Parents at a Massachusetts charter school are claiming school administrators are subjecting their children to double standards for violating the school's dress code with their hairstyles.
Parents of black and biracial students at Mystic Valley Regional Charter School in Malden say the school administration's crackdown on braided hair extensions, resulting in detentions and suspensions, is racist.
The parents also said black and biracial students were inspected for hair extensions after returning from spring break.
"It's heart-wrenching. These are my girls," Colleen Cook, a Mystic Valley Charter School parent, said, adding, "They asked us to correct their hair and we said there's nothing wrong with their hair and nothing that needs to be corrected."
Her husband Aaron agreed.
"We really have a problem with this section because we feel it absolutely discriminates against black children," he said, hoping school administrators would sit down with parents to talk about the situation.
In a letter sent to student's homes by the school, interim school director Alexander J. Dan refuted the parents' claims, saying in part, "our Uniform Policy does not prohibit braids. Second, the school unequivocally did not 'march' a group of students to the office.'"
Dan wrote futher that the school's policy is against hair extensions, "which are expensive and could serve as a differentiating factor between students from dissimilar socioeconomic backgrounds, is consistent with out desire to create such an educational environment, one that celebrates all that our students have in common and minimizes material differences and distractions. Any suggestion that is based on anything else is simply wrong."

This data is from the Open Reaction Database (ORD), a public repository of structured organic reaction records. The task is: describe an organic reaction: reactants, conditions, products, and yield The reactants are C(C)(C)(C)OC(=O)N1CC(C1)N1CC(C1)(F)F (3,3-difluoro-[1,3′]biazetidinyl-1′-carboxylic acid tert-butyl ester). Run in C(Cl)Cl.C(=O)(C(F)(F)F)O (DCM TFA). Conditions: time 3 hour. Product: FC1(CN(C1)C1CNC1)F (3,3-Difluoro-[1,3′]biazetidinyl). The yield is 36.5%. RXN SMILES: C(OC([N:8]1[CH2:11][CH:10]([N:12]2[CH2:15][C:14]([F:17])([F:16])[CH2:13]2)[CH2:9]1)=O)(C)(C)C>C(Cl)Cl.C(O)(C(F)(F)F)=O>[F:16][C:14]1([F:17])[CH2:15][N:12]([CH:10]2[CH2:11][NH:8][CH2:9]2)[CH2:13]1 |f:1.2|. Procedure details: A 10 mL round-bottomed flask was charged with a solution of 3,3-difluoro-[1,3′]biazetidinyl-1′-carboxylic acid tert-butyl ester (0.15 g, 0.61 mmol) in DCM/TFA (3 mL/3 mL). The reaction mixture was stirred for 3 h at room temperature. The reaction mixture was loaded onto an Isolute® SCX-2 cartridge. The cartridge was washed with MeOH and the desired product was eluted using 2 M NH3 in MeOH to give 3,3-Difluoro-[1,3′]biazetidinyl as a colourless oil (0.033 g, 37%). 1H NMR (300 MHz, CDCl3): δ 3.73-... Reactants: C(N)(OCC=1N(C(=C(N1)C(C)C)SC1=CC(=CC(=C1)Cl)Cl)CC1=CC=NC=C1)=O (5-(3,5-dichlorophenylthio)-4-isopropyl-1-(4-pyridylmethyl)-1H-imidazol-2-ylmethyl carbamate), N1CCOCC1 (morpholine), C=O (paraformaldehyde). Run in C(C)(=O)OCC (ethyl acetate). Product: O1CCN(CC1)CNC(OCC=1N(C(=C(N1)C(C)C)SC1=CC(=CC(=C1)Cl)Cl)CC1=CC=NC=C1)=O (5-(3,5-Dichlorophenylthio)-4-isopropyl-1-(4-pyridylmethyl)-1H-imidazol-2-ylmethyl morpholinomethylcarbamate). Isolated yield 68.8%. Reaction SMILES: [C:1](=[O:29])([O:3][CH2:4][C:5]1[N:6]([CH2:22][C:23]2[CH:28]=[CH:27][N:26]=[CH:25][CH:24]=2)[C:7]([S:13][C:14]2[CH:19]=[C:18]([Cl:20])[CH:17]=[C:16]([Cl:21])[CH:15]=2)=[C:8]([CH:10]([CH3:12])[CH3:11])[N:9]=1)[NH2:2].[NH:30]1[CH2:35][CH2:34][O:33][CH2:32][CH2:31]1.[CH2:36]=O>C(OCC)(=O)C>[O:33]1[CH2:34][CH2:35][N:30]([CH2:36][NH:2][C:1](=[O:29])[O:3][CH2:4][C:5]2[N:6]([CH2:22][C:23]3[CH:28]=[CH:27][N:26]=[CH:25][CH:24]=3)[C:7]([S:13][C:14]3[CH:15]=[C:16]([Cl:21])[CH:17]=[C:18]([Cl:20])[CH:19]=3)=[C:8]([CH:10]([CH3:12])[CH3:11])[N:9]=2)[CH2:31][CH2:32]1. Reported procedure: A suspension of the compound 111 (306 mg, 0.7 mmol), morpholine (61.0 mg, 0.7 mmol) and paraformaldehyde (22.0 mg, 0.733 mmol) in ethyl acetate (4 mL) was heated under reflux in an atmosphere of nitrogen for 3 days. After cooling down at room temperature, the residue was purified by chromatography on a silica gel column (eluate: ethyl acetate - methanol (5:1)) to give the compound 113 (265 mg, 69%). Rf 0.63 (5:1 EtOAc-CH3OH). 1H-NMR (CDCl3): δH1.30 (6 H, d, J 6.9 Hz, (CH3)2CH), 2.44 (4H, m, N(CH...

However, other parents told the Globe white children who dye their hair are not subjected to the same disciplinary actions.
"I see white kids with colored hair and you are not supposed to color your hair, and they walk around like it's nothing," parent Annette Namuddu reportedly said.
Colleen Cook, a white woman who adopted her black daughters, said the school's policy is akin to telling her children that "your black hair is not good enough."
"It is my job as a mother to enrich their black culture, their black experience," she said. "We won't stop."